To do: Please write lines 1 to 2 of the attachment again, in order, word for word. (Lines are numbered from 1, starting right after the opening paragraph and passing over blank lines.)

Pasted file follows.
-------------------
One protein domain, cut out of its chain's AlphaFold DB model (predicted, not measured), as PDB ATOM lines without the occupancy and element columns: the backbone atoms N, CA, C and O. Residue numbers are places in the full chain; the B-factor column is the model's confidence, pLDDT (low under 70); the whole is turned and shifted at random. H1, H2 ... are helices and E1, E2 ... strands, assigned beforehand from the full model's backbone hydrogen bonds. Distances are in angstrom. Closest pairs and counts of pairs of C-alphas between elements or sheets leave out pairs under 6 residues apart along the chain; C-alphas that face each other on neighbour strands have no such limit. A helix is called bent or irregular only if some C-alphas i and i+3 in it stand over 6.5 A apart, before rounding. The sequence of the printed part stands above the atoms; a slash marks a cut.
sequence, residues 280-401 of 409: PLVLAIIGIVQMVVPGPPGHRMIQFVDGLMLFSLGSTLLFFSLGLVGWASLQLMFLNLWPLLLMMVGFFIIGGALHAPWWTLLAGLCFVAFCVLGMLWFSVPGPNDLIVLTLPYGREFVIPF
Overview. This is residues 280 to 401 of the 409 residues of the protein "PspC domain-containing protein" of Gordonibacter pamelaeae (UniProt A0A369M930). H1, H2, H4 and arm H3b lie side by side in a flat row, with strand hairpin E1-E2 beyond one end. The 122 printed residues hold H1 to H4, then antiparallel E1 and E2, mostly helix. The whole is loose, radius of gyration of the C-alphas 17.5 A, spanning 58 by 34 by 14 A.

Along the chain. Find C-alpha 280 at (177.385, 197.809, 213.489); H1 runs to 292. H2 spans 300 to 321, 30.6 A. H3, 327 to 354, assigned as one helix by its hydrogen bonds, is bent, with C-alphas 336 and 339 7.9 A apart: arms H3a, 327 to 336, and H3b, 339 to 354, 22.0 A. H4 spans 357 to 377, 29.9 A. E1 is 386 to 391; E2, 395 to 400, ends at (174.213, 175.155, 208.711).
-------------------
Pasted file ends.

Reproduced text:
sequence, residues 280-401 of 409: PLVLAIIGIVQMVVPGPPGHRMIQFVDGLMLFSLGSTLLFFSLGLVGWASLQLMFLNLWPLLLMMVGFFIIGGALHAPWWTLLAGLCFVAFCVLGMLWFSVPGPNDLIVLTLPYGREFVIPF
Overview. This is residues 280 to 401 of the 409 residues of the protein "PspC domain-containing protein" of Gordonibacter pamelaeae (UniProt A0A369M930). H1, H2, H4 and arm H3b lie side by side in a flat row, with strand hairpin E1-E2 beyond one end. The 122 printed residues hold H1 to H4, then antiparallel E1 and E2, mostly helix. The whole is loose, radius of gyration of the C-alphas 17.5 A, spanning 58 by 34 by 14 A.